The 4 hats of business

Temporary notes (from PA) 

Within a business there a number of different roles, all of which are vital to day-to-day operations. From entry-level employees to seniorexecutives, it is important to understand the duties and responsibilities of each role in order to ensure every employee works together towards thecompany’s success. We are going to look at 4 key roles; all very different but each equally important.



A director is the most senior full time executive in charge of the  company and they are responsiblefor the management and day-to-day running of the business - it goes without saying that when it comes to company performance, the buck stops with theDirector. The director must act in the best interests of the company – not the shareholders, and it is important to note that he/she cannot become amouthpiece for the shareholders.


There are a number of fundamental and substantial differences between the role of a director and that of a company manager. According, the law says that the director of a limited company must:

- follow the company’s rules as shown in its articles of association

- maintain company records and report changes to CompaniesHouse and HM Revenue and Customs

- file accounts and Company Tax Return

- inform other shareholders if they might personally benefit from a transaction that the company makes

-Make decisions for the benefit of the company, not themselves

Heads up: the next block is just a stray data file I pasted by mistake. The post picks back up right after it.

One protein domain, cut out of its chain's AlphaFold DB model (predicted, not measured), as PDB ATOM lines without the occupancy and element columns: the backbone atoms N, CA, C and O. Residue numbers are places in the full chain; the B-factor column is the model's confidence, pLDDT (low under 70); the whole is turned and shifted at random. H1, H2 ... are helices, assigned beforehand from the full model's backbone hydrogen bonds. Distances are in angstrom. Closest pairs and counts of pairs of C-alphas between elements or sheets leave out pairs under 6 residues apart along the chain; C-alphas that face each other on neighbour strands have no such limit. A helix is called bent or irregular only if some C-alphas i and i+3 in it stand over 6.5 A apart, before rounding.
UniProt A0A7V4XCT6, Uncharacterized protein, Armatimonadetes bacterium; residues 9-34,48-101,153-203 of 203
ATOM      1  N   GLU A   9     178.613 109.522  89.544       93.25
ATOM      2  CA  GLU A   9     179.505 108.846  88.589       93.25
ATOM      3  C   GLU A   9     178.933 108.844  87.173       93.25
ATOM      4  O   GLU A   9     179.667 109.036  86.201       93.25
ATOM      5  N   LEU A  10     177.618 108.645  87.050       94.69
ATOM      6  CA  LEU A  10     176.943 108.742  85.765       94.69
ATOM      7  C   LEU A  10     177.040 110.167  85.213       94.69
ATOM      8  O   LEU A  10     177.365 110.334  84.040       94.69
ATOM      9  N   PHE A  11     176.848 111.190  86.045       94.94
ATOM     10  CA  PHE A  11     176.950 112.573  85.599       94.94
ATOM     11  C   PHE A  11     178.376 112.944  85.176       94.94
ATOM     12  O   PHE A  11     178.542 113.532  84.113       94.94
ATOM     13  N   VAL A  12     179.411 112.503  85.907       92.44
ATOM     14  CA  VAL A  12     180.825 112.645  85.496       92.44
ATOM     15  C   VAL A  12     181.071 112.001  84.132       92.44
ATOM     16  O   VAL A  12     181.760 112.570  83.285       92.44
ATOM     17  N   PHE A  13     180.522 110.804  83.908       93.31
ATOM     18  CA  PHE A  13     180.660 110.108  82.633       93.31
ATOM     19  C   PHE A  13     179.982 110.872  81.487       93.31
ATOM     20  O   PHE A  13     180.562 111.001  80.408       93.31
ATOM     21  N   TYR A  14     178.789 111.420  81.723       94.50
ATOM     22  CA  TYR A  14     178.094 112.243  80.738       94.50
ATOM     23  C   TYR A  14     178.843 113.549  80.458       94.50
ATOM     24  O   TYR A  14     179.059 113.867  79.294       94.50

- pay Corporation Tax


UK company law defines a number of general legal duties for the Directors of UK companies:


1. The duty to act within powers

Directors must act according to the company’s constitution(eg. The articles of associate and resolutions of general meetings) and shouldonly exercise powers for the purpose with which they have been granted.

2. The duty to promote the success of the company

Directors are expected to act for the company’s best interests, promoting its success for the benefit of its shareholders/members,having regard to:

- the consequences of any decisions in the long term

- the interests of the company’s employees

- a need to foster the company’s business relationships with suppliers, customers etc

- the impact the company’s operations has on the environment and the community

- maintaining the company’s reputation for high standards of business conduct

- the need to act fairly as between members of the company

3. Every Director must exercise his or her independent judgment in his/her decision-making

4. Directors must exercise reasonable care, skill and diligence when carrying out their duties.


5. The Director has a duty to avoid situations in which they could have a direct or indirect conflict of interest with the interests of the company. This is especially relevant in the exploitation of any opportunity, information or property, regardless of whether the company could take advantage of these.

6. Directors must not accept benefits from any third parties unless it is not deemed to case a conflict of interest.

7. The Director has a duty to declare a personal interest, direct or indirect, in a proposed transaction or arrangement with the company.He or She must declare the nature of their interest and the extent of it to the other directors before the transaction or arrangement takes place.